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An EU Army, the ultimate dream of europhiles

Will the humiliating and dramatic withdrawal from Kabul lead to EU armed forces? Don’t count on it

By: N. Peter Kramer - Posted: Wednesday, September 8, 2021

"In a subsequent attempt, the EU created a system of EU battalion-sized battlegroups of 1.500 soldiers in 2007, which have never been used in operations either due to disputes over funding or reluctance to deploy."
"In a subsequent attempt, the EU created a system of EU battalion-sized battlegroups of 1.500 soldiers in 2007, which have never been used in operations either due to disputes over funding or reluctance to deploy."

N. Peter Kramer’s Weekly Column

Will the humiliating and dramatic withdrawal from Kabul lead to EU armed forces? Don’t count on it. Every time it turns out that Europe is dependent of the US, the debate about an EU armed force starts again. After the breakup of Yugoslavia in the nineties, calls for such armed forces grew. At the time, there was talk of an EU army of no less than 50.000 soldiers. Guy Verhofstadt, then Belgian Prime Minister, offered a chateau just outside Brussels to domicile the military headquarters. Named after Belgium’s pride, it was called the Praline HQ. But the plan has never been materialised.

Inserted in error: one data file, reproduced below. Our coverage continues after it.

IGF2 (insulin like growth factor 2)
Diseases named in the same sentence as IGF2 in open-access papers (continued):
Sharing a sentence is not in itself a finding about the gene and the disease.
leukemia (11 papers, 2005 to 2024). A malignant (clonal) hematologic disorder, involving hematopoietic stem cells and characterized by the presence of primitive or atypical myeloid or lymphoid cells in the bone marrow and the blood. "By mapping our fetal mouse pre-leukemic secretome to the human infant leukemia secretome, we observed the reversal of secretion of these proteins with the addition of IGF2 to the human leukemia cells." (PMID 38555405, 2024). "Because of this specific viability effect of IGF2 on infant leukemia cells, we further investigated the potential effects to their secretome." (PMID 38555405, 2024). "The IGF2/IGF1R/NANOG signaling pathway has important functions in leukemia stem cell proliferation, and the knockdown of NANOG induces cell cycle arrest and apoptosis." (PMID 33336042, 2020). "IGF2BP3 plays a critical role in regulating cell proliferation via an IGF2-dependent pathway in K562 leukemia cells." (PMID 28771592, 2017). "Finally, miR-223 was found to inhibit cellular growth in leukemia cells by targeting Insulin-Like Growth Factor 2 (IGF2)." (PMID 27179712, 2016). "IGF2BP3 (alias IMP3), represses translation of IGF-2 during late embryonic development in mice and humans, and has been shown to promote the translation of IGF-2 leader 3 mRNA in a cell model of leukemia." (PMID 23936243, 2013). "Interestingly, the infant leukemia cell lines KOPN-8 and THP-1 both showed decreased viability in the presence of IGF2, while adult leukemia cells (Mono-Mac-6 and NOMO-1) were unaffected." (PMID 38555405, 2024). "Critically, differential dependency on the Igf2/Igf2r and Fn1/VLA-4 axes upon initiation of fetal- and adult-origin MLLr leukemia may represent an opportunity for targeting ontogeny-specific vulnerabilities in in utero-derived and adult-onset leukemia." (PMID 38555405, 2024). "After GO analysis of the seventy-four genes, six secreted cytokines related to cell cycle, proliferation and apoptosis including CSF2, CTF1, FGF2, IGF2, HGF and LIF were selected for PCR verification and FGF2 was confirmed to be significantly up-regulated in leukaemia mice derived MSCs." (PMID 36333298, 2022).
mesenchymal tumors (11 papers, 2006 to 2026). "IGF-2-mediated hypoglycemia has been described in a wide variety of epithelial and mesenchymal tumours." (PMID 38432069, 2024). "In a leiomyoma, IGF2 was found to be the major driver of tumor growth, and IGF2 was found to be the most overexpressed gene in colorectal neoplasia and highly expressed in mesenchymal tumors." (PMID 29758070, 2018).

In a subsequent attempt, the EU created a system of EU battalion-sized battlegroups of 1.500 soldiers in 2007, which have never been used in operations either due to disputes over funding or reluctance to deploy.

Plans for EU defense cooperation have failed due to a number of obstacles. The initiatives can be at odds with NATO commitments. The US, NATO’s informal leader, often held back EU ambitions. Some Eastern European member states prefer to rely on the US rather than on EU initiatives. In addition, the EU does not have the right intelligence and is not at all equipped to make quick (military) decisions when the situation is asking for it.

But see. In the wake of the Afghanistan crisis, EU defence ministers last week have discussed proposals for a rapid reaction force and the possibility to move towards ad-hoc military cooperation between interested EU member states. EU Council President Charles Michel was, of course, wildly enthusiastic. ‘The chaotic withdrawal from Afghanistan forces us to think about European defence’, he said. Swedish Defence Minister Peter Hultqvist reaction was wiser, ‘I do not see that as the main line for solving problems like this’. According to him, the link across the Atlantic remains particularly important for the balance and stability ‘in our part of the world’.

It is clear that Sweden, together with the Baltic States and Poland, pours cold water on the EU defence debate…

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